When the course selection system re-opens during the add/drop period, all the waiting lists generated during the course selection period will be purged. During the add/drop period, you may select Common Core courses with available places and the system, in order to be fair to students from all years, will approve your new enrollments by auto-ballot. The system will perform auto-balloting jobs a few times a day and you may check your course selection status and ballot result online after the suspension period.
* IMPORTANT: You should ensure that your Common Core course selection does not violate the requirement of not taking more than four courses within an academic year. Otherwise, your enrollment will be disapproved by the system automatically.
Subject to availability, exchange/visiting students may take up to two Common Core courses from a selective menu, each from a different AoI. You should enroll to special sub-classes created for exchange/visiting students only. The selection process is the same as mentioned above.
You are strongly advised to refer to the Course Selection Schedule, Student’s Guide to Common Core Course Selection in SIS as well as the Quick Guide on Course Selection and Enrollment available on the HKU Portal before performing your course selection.
Common Core Clusters and Transdisciplinary Minors
(Optional and available to students of the 2017-18 intake and thereafter)
If you are a student of the 2017-18 intake and after, you may pursue an organized course of interdisciplinary study tailor-made to your interests. The Common Core has launched two thematic clusters, ‘Sustaining Cities, Cultures, and the Earth’ and ‘The Universe and the Question of Meaning’. The clusters will offer you a self-chosen pathway for you to personalize your Common Core experience that will be acknowledged on the Academic Attainment Profile.
What are Common Core Clusters and Transdisciplinary Minors?
A cluster consists of four Common Core courses, and a Transdisciplinary Minor consists of six courses, all drawn from the same thematic cluster. The courses under each cluster are listed at Table 3 below.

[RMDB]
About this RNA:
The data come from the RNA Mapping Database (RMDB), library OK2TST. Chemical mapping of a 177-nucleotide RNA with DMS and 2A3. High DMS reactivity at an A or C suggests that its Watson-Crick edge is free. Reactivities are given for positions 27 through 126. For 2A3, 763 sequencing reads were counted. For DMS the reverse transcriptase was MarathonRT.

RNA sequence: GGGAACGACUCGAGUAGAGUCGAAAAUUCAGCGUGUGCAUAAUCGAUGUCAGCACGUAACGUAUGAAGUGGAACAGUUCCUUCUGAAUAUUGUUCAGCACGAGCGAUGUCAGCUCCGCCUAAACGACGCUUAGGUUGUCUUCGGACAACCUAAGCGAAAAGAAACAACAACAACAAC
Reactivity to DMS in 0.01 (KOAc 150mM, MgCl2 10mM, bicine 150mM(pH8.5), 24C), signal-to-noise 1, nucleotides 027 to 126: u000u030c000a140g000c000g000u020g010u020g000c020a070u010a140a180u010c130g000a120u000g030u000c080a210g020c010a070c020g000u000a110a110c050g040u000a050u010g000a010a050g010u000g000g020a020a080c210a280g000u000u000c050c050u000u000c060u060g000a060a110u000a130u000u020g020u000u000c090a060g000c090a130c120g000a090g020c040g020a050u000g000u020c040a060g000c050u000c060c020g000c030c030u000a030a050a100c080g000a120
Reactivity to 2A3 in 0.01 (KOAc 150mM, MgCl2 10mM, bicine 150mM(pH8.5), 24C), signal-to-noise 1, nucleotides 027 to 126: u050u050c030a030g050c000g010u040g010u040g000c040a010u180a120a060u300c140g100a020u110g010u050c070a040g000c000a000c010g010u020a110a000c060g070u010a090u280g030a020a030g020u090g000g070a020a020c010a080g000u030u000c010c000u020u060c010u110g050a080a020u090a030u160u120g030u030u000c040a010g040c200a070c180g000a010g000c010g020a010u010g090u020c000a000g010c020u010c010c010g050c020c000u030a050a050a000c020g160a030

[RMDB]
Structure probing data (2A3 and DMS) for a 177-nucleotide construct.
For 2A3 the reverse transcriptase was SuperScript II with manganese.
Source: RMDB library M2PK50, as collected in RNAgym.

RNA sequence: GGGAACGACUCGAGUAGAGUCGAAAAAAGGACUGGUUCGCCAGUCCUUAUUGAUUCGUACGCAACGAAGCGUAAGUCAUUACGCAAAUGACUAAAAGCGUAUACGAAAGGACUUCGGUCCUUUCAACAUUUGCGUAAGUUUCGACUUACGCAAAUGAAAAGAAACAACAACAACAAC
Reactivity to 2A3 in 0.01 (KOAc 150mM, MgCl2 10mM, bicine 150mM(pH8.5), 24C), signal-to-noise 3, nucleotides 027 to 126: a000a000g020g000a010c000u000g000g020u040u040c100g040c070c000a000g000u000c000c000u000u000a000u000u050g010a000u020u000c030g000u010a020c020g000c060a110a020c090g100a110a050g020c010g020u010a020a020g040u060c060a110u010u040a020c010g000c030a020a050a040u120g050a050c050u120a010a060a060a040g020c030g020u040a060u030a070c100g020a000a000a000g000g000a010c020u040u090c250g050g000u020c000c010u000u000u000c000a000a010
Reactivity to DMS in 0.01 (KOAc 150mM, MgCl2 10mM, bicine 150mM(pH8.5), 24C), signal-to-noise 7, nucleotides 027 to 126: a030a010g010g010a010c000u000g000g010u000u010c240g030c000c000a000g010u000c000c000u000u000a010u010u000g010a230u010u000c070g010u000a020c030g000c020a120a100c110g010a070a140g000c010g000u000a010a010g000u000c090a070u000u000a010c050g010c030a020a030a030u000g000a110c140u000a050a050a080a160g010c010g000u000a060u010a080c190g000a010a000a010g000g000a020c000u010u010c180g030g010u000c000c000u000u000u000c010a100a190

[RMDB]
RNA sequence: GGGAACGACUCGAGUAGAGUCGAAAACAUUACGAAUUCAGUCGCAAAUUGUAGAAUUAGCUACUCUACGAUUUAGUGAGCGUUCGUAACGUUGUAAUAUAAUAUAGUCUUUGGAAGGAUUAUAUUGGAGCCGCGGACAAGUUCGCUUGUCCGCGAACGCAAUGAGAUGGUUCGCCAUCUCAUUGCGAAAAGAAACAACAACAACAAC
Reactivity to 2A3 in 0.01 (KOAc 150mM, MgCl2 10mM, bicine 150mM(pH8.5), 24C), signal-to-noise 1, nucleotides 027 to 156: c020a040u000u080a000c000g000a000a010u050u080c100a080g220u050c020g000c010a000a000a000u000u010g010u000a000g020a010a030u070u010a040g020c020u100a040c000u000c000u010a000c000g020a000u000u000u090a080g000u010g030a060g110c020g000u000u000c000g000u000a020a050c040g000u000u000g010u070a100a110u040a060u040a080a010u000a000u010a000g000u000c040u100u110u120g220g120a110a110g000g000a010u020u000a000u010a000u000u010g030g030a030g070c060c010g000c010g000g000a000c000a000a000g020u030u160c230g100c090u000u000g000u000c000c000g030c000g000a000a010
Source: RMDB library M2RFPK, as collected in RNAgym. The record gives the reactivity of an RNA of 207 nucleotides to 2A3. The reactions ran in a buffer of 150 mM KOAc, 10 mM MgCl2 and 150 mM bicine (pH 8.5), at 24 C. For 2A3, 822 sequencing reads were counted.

‘Sustaining Cities, Cultures, and the Earth’ aligns with the University’s commitment to the United Nations’ Sustainability Development Goals and addresses the pressing question of sustainability across multiple domains of knowledge and practice.
‘The Universe and the Question of Meaning’ is designed for those most interested in cross-overs between different ways of knowing the world, practices of spirituality, and philosophical reflections on meaning, ethics and well-being.
In both cases, there are many courses to choose from, so please see Table 3 below.
How do You Declare a Common Core Cluster or Transdisciplinary Minor?
Common Core Clusters and Minors are determined and “granted” retroactively and automatically depending on the courses you have taken before graduation. If you are a student of the 2017-18 intake and thereafter, you will be eligible to declare a Transdisciplinary Minor after completing four courses from the same thematic cluster and will be given priority to enroll on the final two courses belonging to the same cluster you need to complete for the minor.
If you have completed a Common Core Cluster or Transdisciplinary Minor, it will be recorded as an accomplishment on the Academic Attainment Profile, for which all full-time final year students can apply.
Keep in mind that while the Common Core requirements are mandatory for all undergraduate students to fulfill before graduation, both the Clusters and Minors are optional. If you embark on a cluster or minor, you will still need to fulfill the requirement of successfully completing six Common Core courses, one from each AoI and not more than two from any AoI, and the non-permissible combinations of courses will still apply.
- Table 3: Courses of the thematic clusters of ‘Sustaining Cities, Cultures, and the Earth’ and ‘The Universe and the Question of Meaning’
Special Proviso in the Determination of the Graduation Grade Point Average
(Applicable to students of the 2017-18 intake and thereafter)